No Tricks, Only Treats at Boerne Middle School North!
This Halloween, I went trick or treating with Kendall County Health Inspector, Brenda Bell. No, we didn’t go door to door asking for candy.
Brenda introduced me to Cheryl Rayburg, BISD Director of Child Nutrition. Then we walked over to Boerne Middle School North for a kitchen inspection. The team at BMSN was not aware we were coming! This was not a full on inspection, as the school had just received a visit from The Health Department and passed with flying colors. This was not an actual alert, but a test, a chance for me to see Brenda in action. Anyone that has met Brenda knows she takes her job seriously. So she donned her white smock and Kendall County cap and away we went.
We tested food temps, hot and cold, checked the freezer, and yes, it was freezing. All the time, Brenda was pointing out exactly how an inspection is carried out. Cheryl was right there with us, taking notes.
Mary, the BMSN Cafeteria Manager, and her crew were very helpful. I’ll tell you, this team does a great job. Everything was spotless, organized and fresh. The fruit trays were so tempting. We were there on chicken day, one of the more popular. And no, there were no free samples, darn it.
The relationship between Cheryl and Brenda is simply amazing. Two professionals taking their positions seriously, working together for the benefit of our children. I came away very impressed, and well, a bit hungry, as this was not your parents’ school cafeteria, or mine, for that matter.
I sat down with Cheryl, a Boerne High grad, and talked nutrition.
Her eyes were lit up during our conversation, and she was more than passionate about what the district puts on the menu.
Cheryl has been with the district for 34 years. When she started there were four schools and 16 employees. Today, there are 12 campuses and 55 employees under the banner of child nutrition!
During the first 11 years, there were no health inspections. When Cheryl took over, her first assignment was to get inspections performed. Before counties were responsible for heath inspections, it was handled by the state. Kendall County’s first inspector was actually a retired dentist, not a sanitarian. Unless there was a complaint, there was no inspection.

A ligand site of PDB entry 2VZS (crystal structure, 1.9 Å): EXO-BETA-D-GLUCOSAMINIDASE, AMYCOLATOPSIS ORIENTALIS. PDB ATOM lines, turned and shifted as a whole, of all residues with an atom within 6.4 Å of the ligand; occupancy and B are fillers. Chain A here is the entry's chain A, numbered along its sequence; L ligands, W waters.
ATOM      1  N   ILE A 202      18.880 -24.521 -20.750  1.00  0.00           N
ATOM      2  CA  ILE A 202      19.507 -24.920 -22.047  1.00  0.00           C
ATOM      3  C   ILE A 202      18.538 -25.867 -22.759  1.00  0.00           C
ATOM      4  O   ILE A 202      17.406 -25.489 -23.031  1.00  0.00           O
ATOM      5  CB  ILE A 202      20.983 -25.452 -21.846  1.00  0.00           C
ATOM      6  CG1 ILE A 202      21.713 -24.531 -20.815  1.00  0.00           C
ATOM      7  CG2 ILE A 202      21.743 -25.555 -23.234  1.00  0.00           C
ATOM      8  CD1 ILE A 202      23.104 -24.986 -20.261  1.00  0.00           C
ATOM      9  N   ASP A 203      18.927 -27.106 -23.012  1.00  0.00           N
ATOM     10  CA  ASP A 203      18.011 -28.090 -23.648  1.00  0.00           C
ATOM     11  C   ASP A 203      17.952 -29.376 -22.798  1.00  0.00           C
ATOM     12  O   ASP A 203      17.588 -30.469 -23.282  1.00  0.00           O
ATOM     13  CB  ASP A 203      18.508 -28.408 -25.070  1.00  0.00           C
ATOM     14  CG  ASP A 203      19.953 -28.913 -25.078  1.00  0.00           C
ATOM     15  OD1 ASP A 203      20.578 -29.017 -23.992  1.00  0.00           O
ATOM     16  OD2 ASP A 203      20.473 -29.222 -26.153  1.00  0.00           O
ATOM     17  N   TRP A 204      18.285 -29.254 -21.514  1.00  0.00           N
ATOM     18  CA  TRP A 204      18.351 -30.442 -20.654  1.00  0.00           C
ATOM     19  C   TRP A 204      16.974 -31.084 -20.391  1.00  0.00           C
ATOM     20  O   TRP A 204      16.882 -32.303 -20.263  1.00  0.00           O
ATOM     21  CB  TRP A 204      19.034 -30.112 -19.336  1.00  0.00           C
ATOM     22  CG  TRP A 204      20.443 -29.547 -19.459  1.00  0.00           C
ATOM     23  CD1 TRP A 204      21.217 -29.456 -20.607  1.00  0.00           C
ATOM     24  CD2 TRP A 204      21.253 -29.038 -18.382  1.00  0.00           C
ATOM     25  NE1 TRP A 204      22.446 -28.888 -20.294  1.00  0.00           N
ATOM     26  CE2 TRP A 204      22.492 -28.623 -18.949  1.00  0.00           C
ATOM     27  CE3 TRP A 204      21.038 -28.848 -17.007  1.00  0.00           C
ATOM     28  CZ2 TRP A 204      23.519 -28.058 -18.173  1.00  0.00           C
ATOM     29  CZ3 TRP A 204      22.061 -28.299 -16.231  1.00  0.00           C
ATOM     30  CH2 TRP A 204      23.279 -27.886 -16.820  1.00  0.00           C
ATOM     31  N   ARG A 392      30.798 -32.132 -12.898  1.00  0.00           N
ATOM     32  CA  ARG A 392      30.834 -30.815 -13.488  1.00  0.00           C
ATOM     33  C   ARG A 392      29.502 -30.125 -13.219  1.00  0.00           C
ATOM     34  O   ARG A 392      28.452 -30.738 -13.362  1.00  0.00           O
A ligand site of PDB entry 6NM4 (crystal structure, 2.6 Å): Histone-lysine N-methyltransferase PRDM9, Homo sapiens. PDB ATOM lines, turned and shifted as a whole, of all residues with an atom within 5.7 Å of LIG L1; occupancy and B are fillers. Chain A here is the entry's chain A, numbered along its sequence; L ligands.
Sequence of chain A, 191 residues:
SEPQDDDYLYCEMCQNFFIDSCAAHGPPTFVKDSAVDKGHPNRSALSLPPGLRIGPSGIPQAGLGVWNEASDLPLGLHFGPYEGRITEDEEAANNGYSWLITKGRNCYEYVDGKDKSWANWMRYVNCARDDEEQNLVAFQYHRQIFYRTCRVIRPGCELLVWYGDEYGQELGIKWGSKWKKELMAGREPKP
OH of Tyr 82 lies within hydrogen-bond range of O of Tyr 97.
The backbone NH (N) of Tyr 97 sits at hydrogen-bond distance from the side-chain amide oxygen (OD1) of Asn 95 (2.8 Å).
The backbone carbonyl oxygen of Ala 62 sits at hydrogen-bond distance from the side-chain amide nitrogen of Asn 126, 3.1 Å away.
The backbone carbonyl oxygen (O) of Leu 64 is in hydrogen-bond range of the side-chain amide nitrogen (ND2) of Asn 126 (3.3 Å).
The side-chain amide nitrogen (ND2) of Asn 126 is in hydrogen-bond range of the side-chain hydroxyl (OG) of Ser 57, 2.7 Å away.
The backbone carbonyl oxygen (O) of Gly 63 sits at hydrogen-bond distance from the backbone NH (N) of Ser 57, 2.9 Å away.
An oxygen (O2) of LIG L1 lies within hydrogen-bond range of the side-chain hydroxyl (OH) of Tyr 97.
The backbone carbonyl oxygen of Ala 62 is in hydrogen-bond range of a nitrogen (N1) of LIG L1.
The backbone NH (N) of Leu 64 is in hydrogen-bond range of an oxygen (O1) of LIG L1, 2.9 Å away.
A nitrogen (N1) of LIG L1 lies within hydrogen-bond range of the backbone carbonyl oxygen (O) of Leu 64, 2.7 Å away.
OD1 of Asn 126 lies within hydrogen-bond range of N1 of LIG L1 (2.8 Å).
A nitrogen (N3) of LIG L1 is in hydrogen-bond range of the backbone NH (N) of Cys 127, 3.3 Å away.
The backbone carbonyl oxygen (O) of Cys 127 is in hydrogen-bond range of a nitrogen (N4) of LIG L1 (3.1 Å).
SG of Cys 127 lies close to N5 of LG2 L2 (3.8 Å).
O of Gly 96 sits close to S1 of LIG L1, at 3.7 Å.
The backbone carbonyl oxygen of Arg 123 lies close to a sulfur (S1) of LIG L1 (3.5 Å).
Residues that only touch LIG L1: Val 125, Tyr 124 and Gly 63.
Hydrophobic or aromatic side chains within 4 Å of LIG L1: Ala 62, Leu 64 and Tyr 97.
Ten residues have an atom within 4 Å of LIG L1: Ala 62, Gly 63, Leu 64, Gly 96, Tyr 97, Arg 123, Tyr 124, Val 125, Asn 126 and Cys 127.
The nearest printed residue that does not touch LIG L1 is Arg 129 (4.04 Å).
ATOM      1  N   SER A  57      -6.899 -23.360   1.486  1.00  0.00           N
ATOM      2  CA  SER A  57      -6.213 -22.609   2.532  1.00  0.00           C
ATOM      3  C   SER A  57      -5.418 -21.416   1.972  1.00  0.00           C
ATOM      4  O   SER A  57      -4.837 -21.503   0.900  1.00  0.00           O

The landscape has really changed during Cheryl’s tenure. Prior to 2004, The Texas Education Agency, headed by John Perkins, was in charge of school nutrition. Mostly the focus was on the basic food groups: meat, bread, milk, fruit and vegetables. And plenty of deep fryers.
Along came Susan Combs in 2004. She moved school nutrition programs under the Texas Department of Agriculture. Susan was set on reducing sodium, adding red and green vegetables, along with legumes and had just the plan to accomplish that over the next four years. She also focused on adding whole grains to menus. Salad bars were added under the Healthy, Hunger-Free Kids Act, and the kids loved them.
After Susan Combs left office, Sid Miller tried to reintroduce fryers; the school districts across the state said “no!”
There is so much more to all this than keeping the kitchen clean and planning a menu. The job also calls for an understanding of nutrition, knowledge of facilities and preparing meals that are healthy and reimbursable by the state.
BISD has 33 Certified Food Managers across the district.
Two are required for each school, so once again BISD is ahead of the game. Every employee must have a “Food Handler” license. That requires a basic two hour test and costs ten dollars.
A Certified Food Manager is required to do eight hours of education plus a test. The cost is $125.00. Beginning in 2015, all child nutrition employees are required to take continuing education classes: six hours for employees, 10 for managers and 12 hours for directors.
I asked Cheryl if there was anything she wanted or needed.
She laughed a little laugh and said, “ I hope and wish that parents and students embrace the districts meals and nutrition plans.”
With her eyes shinning, she told me about fully nutritional lunches with only 560 calories. And using apple sauce instead of fat.
Oh, and strawberries. She would feed every kid strawberries everyday if possible. Loaded with vitamin C and a real cold fighter.
As I returned to my car, thinking about Brenda and Cheryl, their commitment to health and safety, that old George Jones song popped into my head. “Whose gonna fill their shoes?”